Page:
This prosperity, however, would shortly be severely dented as Spain’s war with the rebel Dutch Republic took hold (the 80 Years War, 1568-1648).


There is the Left wing Marxist explanation (refer below), that Bruegel is taking aim at Antwerp’s successful new economy, at the new wealthy bourgeois class, people like the merchant Nicolaes Jongelinck who importantly patronised the artist, buying at least 16 of his paintings, until they were forfeited as collateral for debt and ended up in the collection of the Hapsburg Rudolf II, HRE, thence Vienna today.

Indeed Bruegel’s interest in the Tower of Babel as a subject (which he painted twice in 1563) can also be read as frowning on Man’s ambitious material objectives, his arrogance, his unrestrained too big for his boots commercial ambition.

But this take seems far fetched here, drawing a long bow, when the traditional symbolic reference works well?

Also this new money paid his bills.

It’s worth noting this new private market-based economy has since, finally, brought unparalleled material prosperity to about 1/3 of the global population.


Monkeys in art

Monkeys have traditionally been popular in art mainly to symbolise ill disciplined Man abandoning Reason, measured prudent behavior, and succumbing to base animal desires, and popular particularly because there is an obvious close resemblance between humans and apes, which Darwin later explained.

And the monkeys being chained? This almost certainly alludes to “fallen” sinful humans being trapped by, “chained to”, their improper desires, lusts, ignoble appetites, which thus in turn can be styled as addictions, because they are difficult to resist.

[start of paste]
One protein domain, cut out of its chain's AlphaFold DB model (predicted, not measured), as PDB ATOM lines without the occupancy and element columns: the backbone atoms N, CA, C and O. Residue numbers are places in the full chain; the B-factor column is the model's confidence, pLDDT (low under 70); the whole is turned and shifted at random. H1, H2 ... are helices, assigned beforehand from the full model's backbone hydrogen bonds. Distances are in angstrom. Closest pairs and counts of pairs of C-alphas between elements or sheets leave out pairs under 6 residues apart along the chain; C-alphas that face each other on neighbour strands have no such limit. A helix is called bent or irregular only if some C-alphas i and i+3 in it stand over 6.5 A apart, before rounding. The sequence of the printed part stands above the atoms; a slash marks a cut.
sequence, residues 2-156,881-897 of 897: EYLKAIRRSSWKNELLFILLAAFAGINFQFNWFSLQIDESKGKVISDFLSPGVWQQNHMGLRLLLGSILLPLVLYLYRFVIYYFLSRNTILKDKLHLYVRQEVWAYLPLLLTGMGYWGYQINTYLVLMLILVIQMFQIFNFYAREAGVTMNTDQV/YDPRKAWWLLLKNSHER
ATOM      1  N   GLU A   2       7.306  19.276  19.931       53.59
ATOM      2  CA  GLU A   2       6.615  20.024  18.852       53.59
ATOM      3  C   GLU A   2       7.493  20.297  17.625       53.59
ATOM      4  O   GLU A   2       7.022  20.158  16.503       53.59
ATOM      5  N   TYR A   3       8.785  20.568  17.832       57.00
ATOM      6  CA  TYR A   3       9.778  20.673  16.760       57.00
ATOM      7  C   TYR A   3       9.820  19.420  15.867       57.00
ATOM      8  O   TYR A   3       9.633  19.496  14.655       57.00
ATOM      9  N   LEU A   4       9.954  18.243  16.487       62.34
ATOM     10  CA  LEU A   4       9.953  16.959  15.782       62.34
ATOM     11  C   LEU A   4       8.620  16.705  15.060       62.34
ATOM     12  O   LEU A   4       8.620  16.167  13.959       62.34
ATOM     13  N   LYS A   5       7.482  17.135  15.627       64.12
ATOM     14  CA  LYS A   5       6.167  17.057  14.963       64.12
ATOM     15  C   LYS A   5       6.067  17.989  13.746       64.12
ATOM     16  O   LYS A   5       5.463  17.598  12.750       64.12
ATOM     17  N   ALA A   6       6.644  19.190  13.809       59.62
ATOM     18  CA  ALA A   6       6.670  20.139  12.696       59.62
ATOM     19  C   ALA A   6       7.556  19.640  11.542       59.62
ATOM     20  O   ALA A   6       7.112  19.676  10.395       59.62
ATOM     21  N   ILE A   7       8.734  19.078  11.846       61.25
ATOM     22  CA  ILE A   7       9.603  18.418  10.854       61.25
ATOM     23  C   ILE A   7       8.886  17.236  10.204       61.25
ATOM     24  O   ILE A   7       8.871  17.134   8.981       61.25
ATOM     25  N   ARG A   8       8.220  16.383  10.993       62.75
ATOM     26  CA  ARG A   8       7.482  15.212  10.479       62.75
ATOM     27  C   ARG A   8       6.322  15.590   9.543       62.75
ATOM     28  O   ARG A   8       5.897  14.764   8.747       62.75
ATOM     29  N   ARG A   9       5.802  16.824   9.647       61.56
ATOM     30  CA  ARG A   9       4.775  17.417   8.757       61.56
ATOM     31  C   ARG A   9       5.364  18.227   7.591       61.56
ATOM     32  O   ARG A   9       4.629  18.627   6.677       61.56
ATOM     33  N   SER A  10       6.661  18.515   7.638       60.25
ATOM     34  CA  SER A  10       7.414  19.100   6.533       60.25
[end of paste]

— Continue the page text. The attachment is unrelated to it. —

Monkeys appeared in many illustrated manuscripts in Medieval Europe, perhaps for iconographical reasons, but perhaps also simply for fun, as exotic quasi-human animals.

Monkeys were popular especially in art in the United Provinces (the Dutch Republic) in the 17th C where, in a subset called singerie, monkeys often appeared dressed like humans, engaged in human activities showing immoral or dissolute or disreputable “sub-human” behaviour, like playing cards (gambling), smoking and drinking, selling tobacco, or even the tulip mania (also gambling?).

This was also an allusion to the Great Chain of Being (L. scala naturae, “Ladder of Being”), popular in the Middle Ages, eg through Aquinas, and sourced from the old Greeks (Plato and Aristotle etc), being a ranking or hierarchy of the natural order, animals, plants and rocks, from rocks bottom to animal higher up then God at the top. Thus monkeys ranked below humans, as creatures that were “sentient”, meaning all they could do was feel or sense, and did not possess the faculty of reason, a capacity to reflect on their condition and manage, restrain appetites and behaviours.

Singeries stayed popular in the early 18th C in France, and 19th C.


What does Two monkeys “mean”? Some ideas.

A BBC writer (5th Oct. 2018) suggests the idea of pair of chained monkeys may come from an important painting by Gentile da Fabriano (1370-1427), his lush, extravagant, crowded The Adoration of the Magi (1423), an example par excellence of the reactionary International Gothic style, which work Bruegel may have seen in Florence during his Italian visit, 1552-54, ie about 8 years earlier, in his late 20s.

There the monkeys are chained near a pomegranate tree bearing bursting ripe fruit. In Fabriano’s painting the meaning of the monkeys relates to Christian iconography? The monkeys can represent fallen Man’s base condition, in Paradise Garden, ie Man prone to, lusting after, base desires, including of the flesh, desires metaphorically represented by the ripe fruit.

Meanwhile salvation now beckons through the Christ child shown left, where the Magi arrive to present themselves.

The BBC writer suggests the monkeys become “an emblem of humility [and] all that stands between us and the splendours of the world we inhabit are the fetters we clamp on ourselves and on each other…” Whatever that means?!